It doesn't take more than a quick glance at Winchell Thoroughbreds' homebred Tenfold to see that time has and will continue to be the colt's best friend.
With legs for days, it is apparent why the son of Curlin didn't debut until February at Oaklawn Park. That growthy frame of his needed a proper time allotment in order to get a handle on itself and, having conditioned both of the youngster's parents, trainer Steve Asmussen figured there would be good days ahead once his charge's mental and physical got on the same page.
"Maybe just emotionally (I) really like the horse because of that connection and his personality, but I think he has a ton of talent," the Hall of Famer said. "And he's going to have very good races in his future. I'm just hoping Saturday is what we're talking about and not a year from now."
Tenfold will get one heck of a litmus test this weekend to determine where he currently stands on the progress chart. The dark bay colt put in the standard week-of exercise the Asmussen barn is known for, covering an easy half-mile in :49 2/5 at Churchill Downs May 14 in preparation for his expected start in the Preakness Stakes (G1) May 19 at Pimlico Race Course.
With Kentucky Derby Presented by Woodford Reserve (G1) winner Justify continuing to look a picture in his preparations for the middle leg of the Triple Crown and champion Good Magic getting the green light to try to better his runner-up effort from the first Saturday in May, Tenfold is diving into deep waters in what will be just his fourth start and second graded stakes effort.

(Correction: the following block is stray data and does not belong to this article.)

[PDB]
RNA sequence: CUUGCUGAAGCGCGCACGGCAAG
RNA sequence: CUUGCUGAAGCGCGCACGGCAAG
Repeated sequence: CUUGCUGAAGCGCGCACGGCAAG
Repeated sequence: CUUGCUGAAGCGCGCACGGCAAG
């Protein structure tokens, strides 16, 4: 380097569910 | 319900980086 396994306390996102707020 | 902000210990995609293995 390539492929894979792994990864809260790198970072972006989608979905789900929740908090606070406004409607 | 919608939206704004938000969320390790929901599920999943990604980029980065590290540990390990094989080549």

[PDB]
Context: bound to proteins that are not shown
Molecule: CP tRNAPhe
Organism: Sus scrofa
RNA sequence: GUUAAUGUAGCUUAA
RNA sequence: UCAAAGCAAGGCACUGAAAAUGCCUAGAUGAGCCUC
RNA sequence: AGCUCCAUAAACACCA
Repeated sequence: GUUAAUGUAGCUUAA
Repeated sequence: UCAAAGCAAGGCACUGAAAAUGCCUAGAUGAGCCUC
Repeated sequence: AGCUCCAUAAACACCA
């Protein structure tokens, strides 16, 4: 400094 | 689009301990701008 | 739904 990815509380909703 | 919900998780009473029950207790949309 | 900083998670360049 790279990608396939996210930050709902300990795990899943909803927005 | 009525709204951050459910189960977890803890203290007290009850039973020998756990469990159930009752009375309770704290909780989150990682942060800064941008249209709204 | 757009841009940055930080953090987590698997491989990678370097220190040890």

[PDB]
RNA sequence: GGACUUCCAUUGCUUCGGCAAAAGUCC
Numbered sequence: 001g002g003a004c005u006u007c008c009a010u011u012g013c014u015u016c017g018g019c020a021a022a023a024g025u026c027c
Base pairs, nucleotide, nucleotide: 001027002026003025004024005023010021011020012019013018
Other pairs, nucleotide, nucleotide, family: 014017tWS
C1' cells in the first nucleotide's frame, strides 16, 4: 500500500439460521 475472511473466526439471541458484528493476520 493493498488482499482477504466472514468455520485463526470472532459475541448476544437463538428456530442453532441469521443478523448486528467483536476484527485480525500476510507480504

Unraced as a juvenile, Tenfold debuted in Arkansas Feb. 9, when he won by 5 3/4 lengths in gate-to-wire fashion going 1 1/16 miles. His second start forced him to dig a bit more, and he prevailed by a neck March 18 in an allowance/optional claiming race after he stalked the pace. His fifth-place finish in the April 14 Arkansas Derby (G1) provided an education for the colt, as to what happens when faced with some in-race adversity.
"He put in a really nice work (May 7 going five furlongs in 1:00 1/5) and hopefully he'll move up considerably from the experience of the Arkansas Derby," Asmussen said. "He had two races that went completely his way (his first two starts). I was disappointed in his run at Arkansas, but I think that he can move forward from it. Where exactly that puts him with this 3-year-old group has yet to be determined, but a very good measuring stick will be this Saturday."
Out of the Tapit mare Temptress, Tenfold will attempt to give Asmussen his third Preakness victory. His first classic triumph came in 2007, when he got Curlin's big-bodied self to throw down an effort that hindsight revealed to be just a taste of what the future Hall of Famer was capable of.
Tenfold is long way from being his father's son in that respect, but if he emulates his sire's pattern of progression this time of year, Asmussen wouldn't be all that stunned.
"We've been fortunate to have his sire, as well as his dam, and both of them were growthy horses who got better with time," the trainer said. "You know, (Tenfold) is his own horse, but there is a lot to him. He has a lot of talent, but he is still somewhat young."